For Roy Halladay, opening day means it’s just one day closer to
Halladay and the rest of the Philadelphia Phillies are ready to
get the most anticipated season in franchise history started.
Expectations are high this year. So high, in fact, that anything
less than a World Series title won’t be considered a success.
But the Phillies have to play 162 games first, starting with
Friday’s opener against the Houston Astros.
”I think we’re all anxious, more so to get back to the
postseason,” Halladay said. ”That being the goal and having
another quality team to put on the field, I think we’re all
anxious. Opening day is just the start of it.”
The four-time NL East champions became instant favorites to win
their second World Series in four years after signing Cliff Lee to
a $120 million, five-year deal. The addition of Lee to go along
with Halladay, Roy Oswalt and Cole Hamels gives the Phillies a
starting rotation that’s the envy of baseball.
Injuries to five-time All-Star Chase Utley and closer Brad Lidge
have brought Philadelphia back closer to the pack. Still, the
Phillies won’t be satisfied unless they are riding down Broad
Street for a championship parade in October.
”Crazy things happen in baseball. It obviously takes a lot, and
just because you have certain names on paper doesn’t guarantee
anything,” Halladay said. ”We’re very well aware of that. If we
all go out and do our jobs the way we’re supposed to and we’re able
to stay healthy, then we like our chances. But we all know what
we’re up against. I don’t think teams are going to go running from
us just because of the guys that we have on our roster.”
Halladay is the reigning NL Cy Young Award winner. He won 21
games in his first season with the Phillies, including a perfect
game. He then tossed a no-hitter in his first career postseason
How does he top that?
”Personal accomplishments are nice, but the reason I’m playing
now is to try to win a championship,” he said. ”That’s still
there, still in the forefront, so for me that’s the biggest driving
factor. Really, it’s going to be a lot of the same from last
Halladay will be making his second opening-day start for the
Phillies, and his first at Citizens Bank Park. The starter for the
Astros, Brett Myers, is quite familiar with the hype and hoopla
surrounding opening day. Myers started three straight openers for
Philadelphia from 2007-09.
A first-round pick by the Phillies in 1999, Myers had 73 wins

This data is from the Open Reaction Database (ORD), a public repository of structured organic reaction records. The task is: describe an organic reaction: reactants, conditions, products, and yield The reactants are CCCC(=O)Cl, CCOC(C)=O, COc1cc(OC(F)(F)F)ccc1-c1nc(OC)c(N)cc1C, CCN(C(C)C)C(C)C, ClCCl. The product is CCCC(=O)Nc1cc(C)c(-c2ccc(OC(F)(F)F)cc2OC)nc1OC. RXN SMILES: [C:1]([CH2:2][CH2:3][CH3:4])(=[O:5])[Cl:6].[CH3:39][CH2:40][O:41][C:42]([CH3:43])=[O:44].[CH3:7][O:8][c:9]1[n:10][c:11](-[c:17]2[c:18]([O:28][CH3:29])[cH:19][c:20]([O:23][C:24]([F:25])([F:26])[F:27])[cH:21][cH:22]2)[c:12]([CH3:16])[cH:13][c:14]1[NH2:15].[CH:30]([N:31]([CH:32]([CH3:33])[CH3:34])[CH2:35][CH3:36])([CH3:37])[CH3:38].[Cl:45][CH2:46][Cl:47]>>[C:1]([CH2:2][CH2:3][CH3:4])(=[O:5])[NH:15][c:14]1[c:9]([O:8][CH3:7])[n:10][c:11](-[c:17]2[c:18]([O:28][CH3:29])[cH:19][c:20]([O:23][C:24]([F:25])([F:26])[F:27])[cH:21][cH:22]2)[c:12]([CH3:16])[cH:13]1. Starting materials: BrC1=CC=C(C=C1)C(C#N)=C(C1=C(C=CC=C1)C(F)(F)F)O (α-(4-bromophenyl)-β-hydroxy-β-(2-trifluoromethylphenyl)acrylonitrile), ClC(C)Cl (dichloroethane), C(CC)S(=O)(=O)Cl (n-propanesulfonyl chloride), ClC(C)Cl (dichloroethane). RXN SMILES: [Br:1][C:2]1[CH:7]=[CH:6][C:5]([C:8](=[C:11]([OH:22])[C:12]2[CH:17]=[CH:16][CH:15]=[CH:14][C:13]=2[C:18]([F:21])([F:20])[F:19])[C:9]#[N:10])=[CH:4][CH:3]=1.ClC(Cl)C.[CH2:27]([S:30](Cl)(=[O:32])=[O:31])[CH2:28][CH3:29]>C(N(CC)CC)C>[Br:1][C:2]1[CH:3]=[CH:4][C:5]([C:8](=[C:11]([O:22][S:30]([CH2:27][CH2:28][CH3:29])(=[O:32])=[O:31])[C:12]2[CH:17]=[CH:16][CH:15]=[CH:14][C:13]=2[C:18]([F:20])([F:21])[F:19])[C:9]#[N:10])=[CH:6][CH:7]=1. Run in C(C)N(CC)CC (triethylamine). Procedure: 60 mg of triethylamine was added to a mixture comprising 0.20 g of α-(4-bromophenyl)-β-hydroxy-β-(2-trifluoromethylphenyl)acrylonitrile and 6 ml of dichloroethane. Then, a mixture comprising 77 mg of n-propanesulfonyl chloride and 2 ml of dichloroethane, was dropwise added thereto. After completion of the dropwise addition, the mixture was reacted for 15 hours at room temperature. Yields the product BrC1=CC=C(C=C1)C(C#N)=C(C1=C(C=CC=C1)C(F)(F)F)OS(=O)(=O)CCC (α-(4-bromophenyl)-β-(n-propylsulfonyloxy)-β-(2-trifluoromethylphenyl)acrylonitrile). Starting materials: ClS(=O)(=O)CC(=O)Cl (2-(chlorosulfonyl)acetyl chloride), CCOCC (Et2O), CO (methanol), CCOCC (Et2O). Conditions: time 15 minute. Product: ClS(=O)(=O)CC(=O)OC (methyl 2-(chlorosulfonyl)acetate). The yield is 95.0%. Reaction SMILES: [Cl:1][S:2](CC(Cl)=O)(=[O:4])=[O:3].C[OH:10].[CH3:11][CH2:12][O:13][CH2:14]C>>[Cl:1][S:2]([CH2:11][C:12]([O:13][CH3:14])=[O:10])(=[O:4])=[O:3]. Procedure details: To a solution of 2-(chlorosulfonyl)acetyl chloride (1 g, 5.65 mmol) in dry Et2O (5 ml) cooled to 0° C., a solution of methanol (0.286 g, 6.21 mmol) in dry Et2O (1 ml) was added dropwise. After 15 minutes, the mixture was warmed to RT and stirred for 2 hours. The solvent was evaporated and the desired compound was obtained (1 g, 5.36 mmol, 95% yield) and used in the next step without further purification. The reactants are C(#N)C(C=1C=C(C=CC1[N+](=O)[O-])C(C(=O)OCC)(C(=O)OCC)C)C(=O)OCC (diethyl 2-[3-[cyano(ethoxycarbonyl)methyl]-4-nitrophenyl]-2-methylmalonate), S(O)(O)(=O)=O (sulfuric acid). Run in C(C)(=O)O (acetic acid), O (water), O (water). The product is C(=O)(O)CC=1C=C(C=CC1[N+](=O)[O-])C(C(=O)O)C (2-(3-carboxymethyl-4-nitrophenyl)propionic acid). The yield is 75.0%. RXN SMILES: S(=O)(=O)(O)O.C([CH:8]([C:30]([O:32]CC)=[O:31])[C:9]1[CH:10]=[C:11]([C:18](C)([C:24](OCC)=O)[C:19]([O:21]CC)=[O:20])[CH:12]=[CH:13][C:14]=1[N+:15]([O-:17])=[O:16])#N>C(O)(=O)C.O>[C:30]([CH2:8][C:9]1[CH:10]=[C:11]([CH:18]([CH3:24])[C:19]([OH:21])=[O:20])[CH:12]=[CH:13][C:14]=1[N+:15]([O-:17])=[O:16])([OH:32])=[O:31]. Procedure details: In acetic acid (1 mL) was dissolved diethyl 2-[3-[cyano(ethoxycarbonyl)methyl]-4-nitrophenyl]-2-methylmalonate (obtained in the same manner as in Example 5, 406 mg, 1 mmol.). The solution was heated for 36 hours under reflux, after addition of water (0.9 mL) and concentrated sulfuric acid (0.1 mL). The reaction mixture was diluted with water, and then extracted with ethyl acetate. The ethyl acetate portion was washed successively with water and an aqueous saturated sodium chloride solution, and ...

and 21 saves in eight seasons in Philadelphia. He was 2-1 during
the 2008 postseason, helping the Phillies win the World Series.
”If I read too much into it, it’s like one of those things
where you get too amped up for something and then you have to
control your emotions and be able to pitch,” said Myers, who was
14-8 with a 3.14 ERA in his first season with Houston. ”It is
Opening day and it’s kind of like a playoff game, but you’re
starting the season. So you have to control your emotions and try
to make pitches and don’t get too hyped up.”
Myers is one of five former Phillies, including three starting
pitchers, on the Astros. Houston general manager Ed Wade previously
held the same position in Philadelphia.
The Astros finished just 76-86 last season, but they were 59-52
after an awful 17-34 start.
”We finished strong. We didn’t give up on the season, we played
hard every day,” said center fielder Michael Bourn, another one of
the former Phillies. ”That helped us out a lot, and hopefully
it’ll carry over to this year. I know it’s a different year and
every (team) makes different moves.
”You try to say the year before can help you, but you’re in a
The Phillies will feature a different lineup from the one they
used the last few years. Missing from the middle of the order will
be their Nos. 3 and 5 hitters. Utley is out indefinitely with a
knee injury. Jayson Werth departed for Washington.
Jimmy Rollins, the 2007 NL MVP, moves down from the leadoff spot
to hit third instead of Utley. Raul Ibanez, who batted fifth at
times during the 2009 season, will start the season in that spot
behind Ryan Howard.
”I’m never satisfied from an offensive standpoint. I think we
can always do better,” manager Charlie Manuel said. ”If we stick
to how we usually play, we’ll be fine because the talent is there.
We come to the ballpark every day to win. People say we were down
on runs last year, but we won 97 games, which is the most we’ve won
in a long time.
”The first time in baseball that the Phillies had the most
wins. We hit good enough, but we can do better. We can pitch better
and play better and win more games. Going to the World Series is
our ultimate goal, and if we don’t get there, we’ll be very
disappointed in ourselves.”